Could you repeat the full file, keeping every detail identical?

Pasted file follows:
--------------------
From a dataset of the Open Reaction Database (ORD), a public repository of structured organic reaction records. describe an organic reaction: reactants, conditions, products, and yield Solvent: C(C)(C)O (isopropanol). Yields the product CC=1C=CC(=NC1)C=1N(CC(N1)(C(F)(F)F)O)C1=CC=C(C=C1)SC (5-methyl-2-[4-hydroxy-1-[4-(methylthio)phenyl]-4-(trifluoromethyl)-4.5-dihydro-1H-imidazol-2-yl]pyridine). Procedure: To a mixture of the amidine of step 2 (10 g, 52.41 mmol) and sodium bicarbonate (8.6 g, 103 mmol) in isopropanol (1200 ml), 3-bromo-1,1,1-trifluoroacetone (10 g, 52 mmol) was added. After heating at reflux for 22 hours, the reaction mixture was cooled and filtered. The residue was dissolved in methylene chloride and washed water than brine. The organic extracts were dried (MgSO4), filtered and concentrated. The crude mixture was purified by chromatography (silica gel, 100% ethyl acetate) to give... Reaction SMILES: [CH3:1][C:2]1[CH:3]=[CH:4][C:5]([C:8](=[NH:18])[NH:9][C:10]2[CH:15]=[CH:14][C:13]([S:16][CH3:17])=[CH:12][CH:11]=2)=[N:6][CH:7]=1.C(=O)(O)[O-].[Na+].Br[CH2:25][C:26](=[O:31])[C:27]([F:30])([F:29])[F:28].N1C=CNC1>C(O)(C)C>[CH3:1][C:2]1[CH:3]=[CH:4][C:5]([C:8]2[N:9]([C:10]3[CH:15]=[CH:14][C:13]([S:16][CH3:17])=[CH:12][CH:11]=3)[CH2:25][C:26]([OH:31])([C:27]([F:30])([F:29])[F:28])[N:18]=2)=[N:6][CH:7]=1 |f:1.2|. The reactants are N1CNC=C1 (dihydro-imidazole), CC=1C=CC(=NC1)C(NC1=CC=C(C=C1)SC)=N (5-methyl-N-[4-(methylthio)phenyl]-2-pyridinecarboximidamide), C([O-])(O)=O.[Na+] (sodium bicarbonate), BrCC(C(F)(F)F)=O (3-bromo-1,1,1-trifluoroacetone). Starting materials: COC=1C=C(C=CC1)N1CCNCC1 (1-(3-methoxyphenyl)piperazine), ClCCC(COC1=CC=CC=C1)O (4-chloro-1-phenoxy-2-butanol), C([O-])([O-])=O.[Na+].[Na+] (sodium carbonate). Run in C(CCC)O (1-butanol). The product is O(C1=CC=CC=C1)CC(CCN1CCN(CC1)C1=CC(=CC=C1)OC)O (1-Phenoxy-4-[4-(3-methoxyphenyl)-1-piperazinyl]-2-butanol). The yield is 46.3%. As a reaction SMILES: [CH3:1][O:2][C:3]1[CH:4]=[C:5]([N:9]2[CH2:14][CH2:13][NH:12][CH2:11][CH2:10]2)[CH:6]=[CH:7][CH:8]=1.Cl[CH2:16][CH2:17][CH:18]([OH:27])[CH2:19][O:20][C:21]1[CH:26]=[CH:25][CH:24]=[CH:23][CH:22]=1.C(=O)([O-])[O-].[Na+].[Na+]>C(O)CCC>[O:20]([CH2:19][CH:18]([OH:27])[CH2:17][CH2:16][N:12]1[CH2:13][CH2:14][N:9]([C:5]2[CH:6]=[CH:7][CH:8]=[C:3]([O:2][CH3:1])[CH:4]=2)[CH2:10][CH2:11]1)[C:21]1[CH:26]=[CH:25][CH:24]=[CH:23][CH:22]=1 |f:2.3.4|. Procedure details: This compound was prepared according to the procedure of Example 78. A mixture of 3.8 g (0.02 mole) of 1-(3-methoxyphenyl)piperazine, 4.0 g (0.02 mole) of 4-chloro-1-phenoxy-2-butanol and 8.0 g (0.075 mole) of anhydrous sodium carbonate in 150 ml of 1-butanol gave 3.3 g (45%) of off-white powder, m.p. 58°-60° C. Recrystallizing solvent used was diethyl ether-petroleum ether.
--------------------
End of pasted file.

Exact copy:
From a dataset of the Open Reaction Database (ORD), a public repository of structured organic reaction records. describe an organic reaction: reactants, conditions, products, and yield Solvent: C(C)(C)O (isopropanol). Yields the product CC=1C=CC(=NC1)C=1N(CC(N1)(C(F)(F)F)O)C1=CC=C(C=C1)SC (5-methyl-2-[4-hydroxy-1-[4-(methylthio)phenyl]-4-(trifluoromethyl)-4.5-dihydro-1H-imidazol-2-yl]pyridine). Procedure: To a mixture of the amidine of step 2 (10 g, 52.41 mmol) and sodium bicarbonate (8.6 g, 103 mmol) in isopropanol (1200 ml), 3-bromo-1,1,1-trifluoroacetone (10 g, 52 mmol) was added. After heating at reflux for 22 hours, the reaction mixture was cooled and filtered. The residue was dissolved in methylene chloride and washed water than brine. The organic extracts were dried (MgSO4), filtered and concentrated. The crude mixture was purified by chromatography (silica gel, 100% ethyl acetate) to give... Reaction SMILES: [CH3:1][C:2]1[CH:3]=[CH:4][C:5]([C:8](=[NH:18])[NH:9][C:10]2[CH:15]=[CH:14][C:13]([S:16][CH3:17])=[CH:12][CH:11]=2)=[N:6][CH:7]=1.C(=O)(O)[O-].[Na+].Br[CH2:25][C:26](=[O:31])[C:27]([F:30])([F:29])[F:28].N1C=CNC1>C(O)(C)C>[CH3:1][C:2]1[CH:3]=[CH:4][C:5]([C:8]2[N:9]([C:10]3[CH:15]=[CH:14][C:13]([S:16][CH3:17])=[CH:12][CH:11]=3)[CH2:25][C:26]([OH:31])([C:27]([F:30])([F:29])[F:28])[N:18]=2)=[N:6][CH:7]=1 |f:1.2|. The reactants are N1CNC=C1 (dihydro-imidazole), CC=1C=CC(=NC1)C(NC1=CC=C(C=C1)SC)=N (5-methyl-N-[4-(methylthio)phenyl]-2-pyridinecarboximidamide), C([O-])(O)=O.[Na+] (sodium bicarbonate), BrCC(C(F)(F)F)=O (3-bromo-1,1,1-trifluoroacetone). Starting materials: COC=1C=C(C=CC1)N1CCNCC1 (1-(3-methoxyphenyl)piperazine), ClCCC(COC1=CC=CC=C1)O (4-chloro-1-phenoxy-2-butanol), C([O-])([O-])=O.[Na+].[Na+] (sodium carbonate). Run in C(CCC)O (1-butanol). The product is O(C1=CC=CC=C1)CC(CCN1CCN(CC1)C1=CC(=CC=C1)OC)O (1-Phenoxy-4-[4-(3-methoxyphenyl)-1-piperazinyl]-2-butanol). The yield is 46.3%. As a reaction SMILES: [CH3:1][O:2][C:3]1[CH:4]=[C:5]([N:9]2[CH2:14][CH2:13][NH:12][CH2:11][CH2:10]2)[CH:6]=[CH:7][CH:8]=1.Cl[CH2:16][CH2:17][CH:18]([OH:27])[CH2:19][O:20][C:21]1[CH:26]=[CH:25][CH:24]=[CH:23][CH:22]=1.C(=O)([O-])[O-].[Na+].[Na+]>C(O)CCC>[O:20]([CH2:19][CH:18]([OH:27])[CH2:17][CH2:16][N:12]1[CH2:13][CH2:14][N:9]([C:5]2[CH:6]=[CH:7][CH:8]=[C:3]([O:2][CH3:1])[CH:4]=2)[CH2:10][CH2:11]1)[C:21]1[CH:26]=[CH:25][CH:24]=[CH:23][CH:22]=1 |f:2.3.4|. Procedure details: This compound was prepared according to the procedure of Example 78. A mixture of 3.8 g (0.02 mole) of 1-(3-methoxyphenyl)piperazine, 4.0 g (0.02 mole) of 4-chloro-1-phenoxy-2-butanol and 8.0 g (0.075 mole) of anhydrous sodium carbonate in 150 ml of 1-butanol gave 3.3 g (45%) of off-white powder, m.p. 58°-60° C. Recrystallizing solvent used was diethyl ether-petroleum ether.